As an educator, I am required to have a certain amount of hours of continuing education each year in order to keep my credentials. I am no longer teaching in public schools so I don’t have that requirement. However, I decided that I need to challenge some of my thinking, conceptions, and prejudices so I thought I would require a certain amount of continuing education of myself. I decided to check our local public library for books on creativity and education. While my family was in the children’s section searching for Fancy Nancy and other titles, I went to the adult non-fiction section and found a computer.
While searching for books on creativity and education, I came across a title that struck me as worth reading and, by Jove, was it worth it! The title was so intriguing that I couldn’t help but say to myself “I have had students like that”. Then it struck me: “There might be homeschooling parents who have a kid like this and are at their wit’s end and can no longer teach them.” So I thought I would share this book with you and what I gleaned from its pages. The book is called The Shut-Down Learner:Helping Your Academically Discouraged Child.
This book, by Dr. Richard Selznick child psychologist, opened my eyes to the possibility of a whole new different kind of learner. This learner doesn’t do well with reading, writing, and sometimes math. They can be disruptive and distracted when learning. They are spatial learners, which means they tend to gravitate to activities that allow them to build physically, think in terms of pictures/sounds instead of words, and struggle with language (sometimes they make great musicians). They’re the Lego kid or the Erector Set master. They get excited when they can work on an engine or go fishing but LOATHE writing about it.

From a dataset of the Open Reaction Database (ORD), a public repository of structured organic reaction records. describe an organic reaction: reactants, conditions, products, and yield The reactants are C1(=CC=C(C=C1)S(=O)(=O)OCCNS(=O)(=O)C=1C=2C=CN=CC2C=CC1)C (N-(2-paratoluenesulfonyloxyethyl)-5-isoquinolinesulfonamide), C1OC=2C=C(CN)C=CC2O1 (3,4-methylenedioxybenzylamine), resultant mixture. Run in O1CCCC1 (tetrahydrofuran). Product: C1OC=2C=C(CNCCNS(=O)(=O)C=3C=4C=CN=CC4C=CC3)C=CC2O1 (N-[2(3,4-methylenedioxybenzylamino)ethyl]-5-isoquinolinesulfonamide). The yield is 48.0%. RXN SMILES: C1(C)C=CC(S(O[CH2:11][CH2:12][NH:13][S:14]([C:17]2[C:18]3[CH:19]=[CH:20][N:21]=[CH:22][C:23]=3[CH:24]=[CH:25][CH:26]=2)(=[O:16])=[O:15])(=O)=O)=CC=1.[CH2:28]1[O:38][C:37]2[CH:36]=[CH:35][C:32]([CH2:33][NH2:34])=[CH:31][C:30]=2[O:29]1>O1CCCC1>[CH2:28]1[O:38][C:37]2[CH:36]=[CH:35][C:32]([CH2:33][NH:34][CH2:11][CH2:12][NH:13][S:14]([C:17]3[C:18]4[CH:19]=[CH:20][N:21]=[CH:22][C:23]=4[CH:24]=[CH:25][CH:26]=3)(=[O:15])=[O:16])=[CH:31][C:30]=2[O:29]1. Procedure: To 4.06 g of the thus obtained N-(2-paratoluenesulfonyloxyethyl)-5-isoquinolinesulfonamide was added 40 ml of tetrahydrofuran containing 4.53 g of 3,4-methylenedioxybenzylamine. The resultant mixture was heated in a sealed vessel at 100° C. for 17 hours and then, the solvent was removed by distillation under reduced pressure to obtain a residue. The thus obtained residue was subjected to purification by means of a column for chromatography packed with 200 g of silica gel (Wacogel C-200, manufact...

The conventional public school atmosphere lends itself to readers and writers. Those who like to sit behind a desk, absorb a lecture, and the regurgitate information through homework. However, this is not the ideal environment for a spatial learner. In this environment, we tend to view them as lazy, uninspired, or unmotivated. Nothing seems to spark them and we just yell at them to do their work and take away privileges until they concede. We say things like “he can do it if he would just try/apply himself/focus” (take your pick). On the other hand, Dr. Selznick’s observation is that these learners shut down when doing things that frustrate them. They also shut down over the years of being yelled at and threatened and therefore approach learning with an already defeatist mentality.
The book helps you identify this type learner and help you understand learning from their perspective. Then the book gives helpful suggestions on how to engage such a learner. Reading this book will help you find a way to connect with the learner and “start over” , as it were, on many basic skills. I highly recommend reading this book if you find yourself frustrated with a learner and just can’t seem to get through. It isn’t a panacea for all learning difficulties but it might be a soothing remedy if your student is a shut-down learner.
The Shut-Down Learner on Amazon.com or check your local library. At 160 pages, it is a quick read.